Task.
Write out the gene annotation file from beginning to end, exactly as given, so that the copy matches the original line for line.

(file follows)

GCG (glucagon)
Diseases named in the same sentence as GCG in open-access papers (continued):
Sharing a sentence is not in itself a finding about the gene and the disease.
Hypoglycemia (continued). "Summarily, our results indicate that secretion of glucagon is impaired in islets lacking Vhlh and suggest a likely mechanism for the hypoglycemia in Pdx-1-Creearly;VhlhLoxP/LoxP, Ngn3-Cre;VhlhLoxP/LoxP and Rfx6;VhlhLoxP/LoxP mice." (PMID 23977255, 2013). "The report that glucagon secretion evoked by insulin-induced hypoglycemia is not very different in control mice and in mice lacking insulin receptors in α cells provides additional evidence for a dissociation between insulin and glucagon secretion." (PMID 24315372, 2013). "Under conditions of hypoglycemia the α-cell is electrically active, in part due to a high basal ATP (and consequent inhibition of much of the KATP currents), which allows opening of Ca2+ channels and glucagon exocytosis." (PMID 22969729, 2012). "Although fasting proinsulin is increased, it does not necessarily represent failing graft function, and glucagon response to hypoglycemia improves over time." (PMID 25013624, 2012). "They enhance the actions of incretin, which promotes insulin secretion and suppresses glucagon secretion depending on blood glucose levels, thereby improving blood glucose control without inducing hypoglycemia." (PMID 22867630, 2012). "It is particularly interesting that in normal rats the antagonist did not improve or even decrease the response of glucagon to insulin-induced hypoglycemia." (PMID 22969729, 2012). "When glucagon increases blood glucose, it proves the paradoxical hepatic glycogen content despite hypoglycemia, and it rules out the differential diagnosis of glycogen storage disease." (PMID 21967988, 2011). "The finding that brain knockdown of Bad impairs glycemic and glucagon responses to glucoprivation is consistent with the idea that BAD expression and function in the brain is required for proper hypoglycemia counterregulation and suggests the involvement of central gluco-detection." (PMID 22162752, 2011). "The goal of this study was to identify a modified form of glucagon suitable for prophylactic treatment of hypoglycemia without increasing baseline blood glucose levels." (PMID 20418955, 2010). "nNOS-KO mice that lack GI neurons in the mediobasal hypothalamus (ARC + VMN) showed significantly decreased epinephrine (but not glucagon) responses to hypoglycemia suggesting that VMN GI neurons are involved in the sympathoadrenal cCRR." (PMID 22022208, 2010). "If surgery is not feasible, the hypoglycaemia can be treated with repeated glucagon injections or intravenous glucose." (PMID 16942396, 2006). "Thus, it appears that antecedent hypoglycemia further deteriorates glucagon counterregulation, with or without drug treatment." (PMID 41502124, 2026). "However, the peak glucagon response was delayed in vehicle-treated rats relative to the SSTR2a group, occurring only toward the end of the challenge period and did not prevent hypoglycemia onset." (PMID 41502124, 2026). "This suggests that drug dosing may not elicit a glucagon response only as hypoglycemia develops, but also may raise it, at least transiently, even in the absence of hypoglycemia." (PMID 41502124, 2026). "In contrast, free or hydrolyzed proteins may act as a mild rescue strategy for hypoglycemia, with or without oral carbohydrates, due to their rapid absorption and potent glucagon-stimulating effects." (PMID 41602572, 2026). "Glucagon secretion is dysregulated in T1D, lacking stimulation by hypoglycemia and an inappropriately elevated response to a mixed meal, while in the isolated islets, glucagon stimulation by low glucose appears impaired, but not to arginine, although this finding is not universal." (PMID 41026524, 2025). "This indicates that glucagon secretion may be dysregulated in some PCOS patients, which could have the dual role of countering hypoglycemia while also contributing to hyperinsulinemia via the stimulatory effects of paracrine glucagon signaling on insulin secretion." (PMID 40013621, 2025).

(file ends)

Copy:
GCG (glucagon)
Diseases named in the same sentence as GCG in open-access papers (continued):
Sharing a sentence is not in itself a finding about the gene and the disease.
Hypoglycemia (continued). "Summarily, our results indicate that secretion of glucagon is impaired in islets lacking Vhlh and suggest a likely mechanism for the hypoglycemia in Pdx-1-Creearly;VhlhLoxP/LoxP, Ngn3-Cre;VhlhLoxP/LoxP and Rfx6;VhlhLoxP/LoxP mice." (PMID 23977255, 2013). "The report that glucagon secretion evoked by insulin-induced hypoglycemia is not very different in control mice and in mice lacking insulin receptors in α cells provides additional evidence for a dissociation between insulin and glucagon secretion." (PMID 24315372, 2013). "Under conditions of hypoglycemia the α-cell is electrically active, in part due to a high basal ATP (and consequent inhibition of much of the KATP currents), which allows opening of Ca2+ channels and glucagon exocytosis." (PMID 22969729, 2012). "Although fasting proinsulin is increased, it does not necessarily represent failing graft function, and glucagon response to hypoglycemia improves over time." (PMID 25013624, 2012). "They enhance the actions of incretin, which promotes insulin secretion and suppresses glucagon secretion depending on blood glucose levels, thereby improving blood glucose control without inducing hypoglycemia." (PMID 22867630, 2012). "It is particularly interesting that in normal rats the antagonist did not improve or even decrease the response of glucagon to insulin-induced hypoglycemia." (PMID 22969729, 2012). "When glucagon increases blood glucose, it proves the paradoxical hepatic glycogen content despite hypoglycemia, and it rules out the differential diagnosis of glycogen storage disease." (PMID 21967988, 2011). "The finding that brain knockdown of Bad impairs glycemic and glucagon responses to glucoprivation is consistent with the idea that BAD expression and function in the brain is required for proper hypoglycemia counterregulation and suggests the involvement of central gluco-detection." (PMID 22162752, 2011). "The goal of this study was to identify a modified form of glucagon suitable for prophylactic treatment of hypoglycemia without increasing baseline blood glucose levels." (PMID 20418955, 2010). "nNOS-KO mice that lack GI neurons in the mediobasal hypothalamus (ARC + VMN) showed significantly decreased epinephrine (but not glucagon) responses to hypoglycemia suggesting that VMN GI neurons are involved in the sympathoadrenal cCRR." (PMID 22022208, 2010). "If surgery is not feasible, the hypoglycaemia can be treated with repeated glucagon injections or intravenous glucose." (PMID 16942396, 2006). "Thus, it appears that antecedent hypoglycemia further deteriorates glucagon counterregulation, with or without drug treatment." (PMID 41502124, 2026). "However, the peak glucagon response was delayed in vehicle-treated rats relative to the SSTR2a group, occurring only toward the end of the challenge period and did not prevent hypoglycemia onset." (PMID 41502124, 2026). "This suggests that drug dosing may not elicit a glucagon response only as hypoglycemia develops, but also may raise it, at least transiently, even in the absence of hypoglycemia." (PMID 41502124, 2026). "In contrast, free or hydrolyzed proteins may act as a mild rescue strategy for hypoglycemia, with or without oral carbohydrates, due to their rapid absorption and potent glucagon-stimulating effects." (PMID 41602572, 2026). "Glucagon secretion is dysregulated in T1D, lacking stimulation by hypoglycemia and an inappropriately elevated response to a mixed meal, while in the isolated islets, glucagon stimulation by low glucose appears impaired, but not to arginine, although this finding is not universal." (PMID 41026524, 2025). "This indicates that glucagon secretion may be dysregulated in some PCOS patients, which could have the dual role of countering hypoglycemia while also contributing to hyperinsulinemia via the stimulatory effects of paracrine glucagon signaling on insulin secretion." (PMID 40013621, 2025).